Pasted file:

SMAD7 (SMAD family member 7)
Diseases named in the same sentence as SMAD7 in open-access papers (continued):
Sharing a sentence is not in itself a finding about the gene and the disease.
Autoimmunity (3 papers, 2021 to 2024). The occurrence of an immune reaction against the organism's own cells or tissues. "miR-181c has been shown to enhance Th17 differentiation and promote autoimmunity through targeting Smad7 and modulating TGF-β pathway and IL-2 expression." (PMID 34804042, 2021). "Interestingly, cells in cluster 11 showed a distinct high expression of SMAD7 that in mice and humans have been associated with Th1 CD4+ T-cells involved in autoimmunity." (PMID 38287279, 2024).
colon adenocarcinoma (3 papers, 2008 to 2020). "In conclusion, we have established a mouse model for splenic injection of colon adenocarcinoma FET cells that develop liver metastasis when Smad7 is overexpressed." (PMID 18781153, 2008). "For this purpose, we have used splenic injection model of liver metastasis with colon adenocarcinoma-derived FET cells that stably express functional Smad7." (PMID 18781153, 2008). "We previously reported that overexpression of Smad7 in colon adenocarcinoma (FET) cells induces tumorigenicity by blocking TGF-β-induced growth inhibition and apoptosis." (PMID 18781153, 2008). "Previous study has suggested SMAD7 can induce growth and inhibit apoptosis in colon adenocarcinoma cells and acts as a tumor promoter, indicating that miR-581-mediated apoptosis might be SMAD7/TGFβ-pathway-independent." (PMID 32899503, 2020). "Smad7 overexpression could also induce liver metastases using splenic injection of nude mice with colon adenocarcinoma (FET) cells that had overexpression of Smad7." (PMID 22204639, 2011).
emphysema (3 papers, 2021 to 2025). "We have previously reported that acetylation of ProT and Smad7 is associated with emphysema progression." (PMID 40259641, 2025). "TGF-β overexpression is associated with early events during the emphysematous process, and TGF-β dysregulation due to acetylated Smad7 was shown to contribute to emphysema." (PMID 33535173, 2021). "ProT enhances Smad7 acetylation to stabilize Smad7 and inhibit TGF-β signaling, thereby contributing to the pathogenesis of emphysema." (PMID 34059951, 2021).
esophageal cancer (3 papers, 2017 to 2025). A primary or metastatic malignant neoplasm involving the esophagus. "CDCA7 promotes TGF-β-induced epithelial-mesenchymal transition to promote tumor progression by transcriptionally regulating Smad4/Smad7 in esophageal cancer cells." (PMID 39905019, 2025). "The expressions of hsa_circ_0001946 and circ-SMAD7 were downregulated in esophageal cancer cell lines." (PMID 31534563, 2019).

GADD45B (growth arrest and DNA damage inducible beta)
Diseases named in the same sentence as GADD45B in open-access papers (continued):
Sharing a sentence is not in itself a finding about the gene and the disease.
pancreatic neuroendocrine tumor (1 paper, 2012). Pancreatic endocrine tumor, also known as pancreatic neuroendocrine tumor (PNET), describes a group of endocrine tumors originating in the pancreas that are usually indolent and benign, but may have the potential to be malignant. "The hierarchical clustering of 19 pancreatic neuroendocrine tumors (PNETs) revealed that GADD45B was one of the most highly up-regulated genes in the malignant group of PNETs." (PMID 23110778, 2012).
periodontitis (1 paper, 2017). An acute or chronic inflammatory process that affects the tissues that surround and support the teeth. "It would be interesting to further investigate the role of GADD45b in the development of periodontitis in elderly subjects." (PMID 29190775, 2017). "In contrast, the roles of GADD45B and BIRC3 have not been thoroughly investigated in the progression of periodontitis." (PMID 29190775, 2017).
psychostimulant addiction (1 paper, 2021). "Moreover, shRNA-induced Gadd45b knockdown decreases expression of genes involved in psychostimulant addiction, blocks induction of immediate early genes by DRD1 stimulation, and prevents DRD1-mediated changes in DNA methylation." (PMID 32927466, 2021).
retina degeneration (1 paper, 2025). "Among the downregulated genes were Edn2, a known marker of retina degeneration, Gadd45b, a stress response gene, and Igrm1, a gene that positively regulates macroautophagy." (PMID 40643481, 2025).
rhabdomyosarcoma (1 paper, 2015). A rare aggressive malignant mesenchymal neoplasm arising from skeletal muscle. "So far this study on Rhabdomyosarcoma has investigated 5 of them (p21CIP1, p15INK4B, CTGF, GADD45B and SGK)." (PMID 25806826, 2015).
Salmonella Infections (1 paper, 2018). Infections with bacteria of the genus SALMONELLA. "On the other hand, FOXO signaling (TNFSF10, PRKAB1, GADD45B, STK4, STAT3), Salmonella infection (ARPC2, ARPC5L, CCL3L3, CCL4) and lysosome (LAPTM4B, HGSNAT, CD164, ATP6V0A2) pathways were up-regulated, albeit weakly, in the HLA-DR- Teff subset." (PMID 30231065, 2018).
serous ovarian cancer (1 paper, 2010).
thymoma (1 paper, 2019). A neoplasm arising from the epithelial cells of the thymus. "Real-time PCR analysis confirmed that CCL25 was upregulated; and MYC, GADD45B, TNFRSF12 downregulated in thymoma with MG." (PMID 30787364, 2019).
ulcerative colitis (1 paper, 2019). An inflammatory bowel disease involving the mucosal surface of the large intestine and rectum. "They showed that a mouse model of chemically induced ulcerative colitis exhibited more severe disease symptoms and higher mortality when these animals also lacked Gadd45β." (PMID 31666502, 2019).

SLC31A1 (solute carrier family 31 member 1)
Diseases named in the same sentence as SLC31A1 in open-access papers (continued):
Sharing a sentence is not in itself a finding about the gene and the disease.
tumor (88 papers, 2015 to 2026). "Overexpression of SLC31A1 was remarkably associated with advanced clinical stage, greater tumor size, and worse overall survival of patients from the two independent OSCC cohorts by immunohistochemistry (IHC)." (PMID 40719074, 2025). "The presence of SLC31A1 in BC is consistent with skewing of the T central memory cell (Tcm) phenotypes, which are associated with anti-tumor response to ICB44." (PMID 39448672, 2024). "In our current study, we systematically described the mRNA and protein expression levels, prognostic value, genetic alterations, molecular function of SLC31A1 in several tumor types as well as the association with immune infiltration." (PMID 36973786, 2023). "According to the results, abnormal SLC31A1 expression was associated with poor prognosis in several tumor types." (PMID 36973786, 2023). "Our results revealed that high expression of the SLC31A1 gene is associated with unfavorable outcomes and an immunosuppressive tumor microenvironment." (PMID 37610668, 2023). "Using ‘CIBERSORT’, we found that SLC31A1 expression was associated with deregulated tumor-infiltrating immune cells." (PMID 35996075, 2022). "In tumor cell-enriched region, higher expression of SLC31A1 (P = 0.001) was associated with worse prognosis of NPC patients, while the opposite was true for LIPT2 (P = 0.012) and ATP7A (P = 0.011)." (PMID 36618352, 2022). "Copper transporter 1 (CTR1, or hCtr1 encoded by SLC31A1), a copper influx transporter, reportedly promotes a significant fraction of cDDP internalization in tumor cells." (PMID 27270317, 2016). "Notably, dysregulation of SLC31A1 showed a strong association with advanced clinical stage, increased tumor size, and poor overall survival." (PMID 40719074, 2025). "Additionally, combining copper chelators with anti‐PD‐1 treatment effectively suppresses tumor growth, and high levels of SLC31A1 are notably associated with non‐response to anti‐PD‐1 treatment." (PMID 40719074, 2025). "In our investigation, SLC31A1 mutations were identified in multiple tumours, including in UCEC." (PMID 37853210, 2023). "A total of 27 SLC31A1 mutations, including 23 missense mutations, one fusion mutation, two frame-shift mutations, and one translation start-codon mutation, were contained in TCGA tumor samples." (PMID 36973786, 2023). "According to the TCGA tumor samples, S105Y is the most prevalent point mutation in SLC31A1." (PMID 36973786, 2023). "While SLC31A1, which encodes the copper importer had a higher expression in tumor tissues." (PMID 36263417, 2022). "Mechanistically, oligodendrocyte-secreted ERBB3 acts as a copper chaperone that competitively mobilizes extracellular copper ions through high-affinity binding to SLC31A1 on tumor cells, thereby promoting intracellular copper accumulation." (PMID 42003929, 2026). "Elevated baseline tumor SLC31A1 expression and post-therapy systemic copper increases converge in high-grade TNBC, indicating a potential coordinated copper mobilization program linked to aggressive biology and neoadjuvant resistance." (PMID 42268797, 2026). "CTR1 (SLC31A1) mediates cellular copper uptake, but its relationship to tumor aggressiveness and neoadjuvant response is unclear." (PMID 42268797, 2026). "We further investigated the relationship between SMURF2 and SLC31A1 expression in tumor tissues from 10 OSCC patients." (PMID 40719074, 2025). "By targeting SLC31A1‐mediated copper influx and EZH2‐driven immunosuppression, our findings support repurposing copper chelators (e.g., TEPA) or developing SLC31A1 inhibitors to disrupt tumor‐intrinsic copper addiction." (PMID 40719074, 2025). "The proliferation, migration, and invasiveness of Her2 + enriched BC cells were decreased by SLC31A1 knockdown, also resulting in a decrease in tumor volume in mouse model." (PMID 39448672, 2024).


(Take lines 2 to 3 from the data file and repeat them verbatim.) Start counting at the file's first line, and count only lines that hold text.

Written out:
Diseases named in the same sentence as SMAD7 in open-access papers (continued):
Sharing a sentence is not in itself a finding about the gene and the disease.